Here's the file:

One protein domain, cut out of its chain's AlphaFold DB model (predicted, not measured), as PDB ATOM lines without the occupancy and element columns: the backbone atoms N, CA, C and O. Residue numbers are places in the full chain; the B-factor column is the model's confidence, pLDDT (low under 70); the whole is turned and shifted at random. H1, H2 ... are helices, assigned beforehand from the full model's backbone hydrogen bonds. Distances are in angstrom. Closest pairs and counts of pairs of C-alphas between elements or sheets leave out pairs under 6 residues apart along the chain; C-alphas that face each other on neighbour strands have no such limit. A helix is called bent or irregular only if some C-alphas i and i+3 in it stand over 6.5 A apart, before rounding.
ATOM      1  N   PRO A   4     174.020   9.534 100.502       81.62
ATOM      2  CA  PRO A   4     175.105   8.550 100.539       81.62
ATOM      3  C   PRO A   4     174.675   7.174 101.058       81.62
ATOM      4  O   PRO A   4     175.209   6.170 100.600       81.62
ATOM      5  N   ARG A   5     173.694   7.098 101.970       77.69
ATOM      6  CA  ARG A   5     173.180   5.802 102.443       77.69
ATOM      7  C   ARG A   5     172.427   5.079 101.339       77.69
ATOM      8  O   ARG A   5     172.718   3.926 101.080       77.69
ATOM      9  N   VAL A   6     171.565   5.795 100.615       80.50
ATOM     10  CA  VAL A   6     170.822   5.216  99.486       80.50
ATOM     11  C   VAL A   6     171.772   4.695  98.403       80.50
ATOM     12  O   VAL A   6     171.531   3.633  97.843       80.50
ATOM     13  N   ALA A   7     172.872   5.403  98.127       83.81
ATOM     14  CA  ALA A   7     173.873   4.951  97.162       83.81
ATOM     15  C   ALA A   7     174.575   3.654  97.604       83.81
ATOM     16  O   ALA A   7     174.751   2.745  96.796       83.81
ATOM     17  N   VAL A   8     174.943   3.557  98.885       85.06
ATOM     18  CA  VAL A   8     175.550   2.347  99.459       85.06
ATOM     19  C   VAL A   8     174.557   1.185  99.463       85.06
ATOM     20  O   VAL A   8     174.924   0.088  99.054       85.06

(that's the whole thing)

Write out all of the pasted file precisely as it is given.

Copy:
One protein domain, cut out of its chain's AlphaFold DB model (predicted, not measured), as PDB ATOM lines without the occupancy and element columns: the backbone atoms N, CA, C and O. Residue numbers are places in the full chain; the B-factor column is the model's confidence, pLDDT (low under 70); the whole is turned and shifted at random. H1, H2 ... are helices, assigned beforehand from the full model's backbone hydrogen bonds. Distances are in angstrom. Closest pairs and counts of pairs of C-alphas between elements or sheets leave out pairs under 6 residues apart along the chain; C-alphas that face each other on neighbour strands have no such limit. A helix is called bent or irregular only if some C-alphas i and i+3 in it stand over 6.5 A apart, before rounding.
ATOM      1  N   PRO A   4     174.020   9.534 100.502       81.62
ATOM      2  CA  PRO A   4     175.105   8.550 100.539       81.62
ATOM      3  C   PRO A   4     174.675   7.174 101.058       81.62
ATOM      4  O   PRO A   4     175.209   6.170 100.600       81.62
ATOM      5  N   ARG A   5     173.694   7.098 101.970       77.69
ATOM      6  CA  ARG A   5     173.180   5.802 102.443       77.69
ATOM      7  C   ARG A   5     172.427   5.079 101.339       77.69
ATOM      8  O   ARG A   5     172.718   3.926 101.080       77.69
ATOM      9  N   VAL A   6     171.565   5.795 100.615       80.50
ATOM     10  CA  VAL A   6     170.822   5.216  99.486       80.50
ATOM     11  C   VAL A   6     171.772   4.695  98.403       80.50
ATOM     12  O   VAL A   6     171.531   3.633  97.843       80.50
ATOM     13  N   ALA A   7     172.872   5.403  98.127       83.81
ATOM     14  CA  ALA A   7     173.873   4.951  97.162       83.81
ATOM     15  C   ALA A   7     174.575   3.654  97.604       83.81
ATOM     16  O   ALA A   7     174.751   2.745  96.796       83.81
ATOM     17  N   VAL A   8     174.943   3.557  98.885       85.06
ATOM     18  CA  VAL A   8     175.550   2.347  99.459       85.06
ATOM     19  C   VAL A   8     174.557   1.185  99.463       85.06
ATOM     20  O   VAL A   8     174.924   0.088  99.054       85.06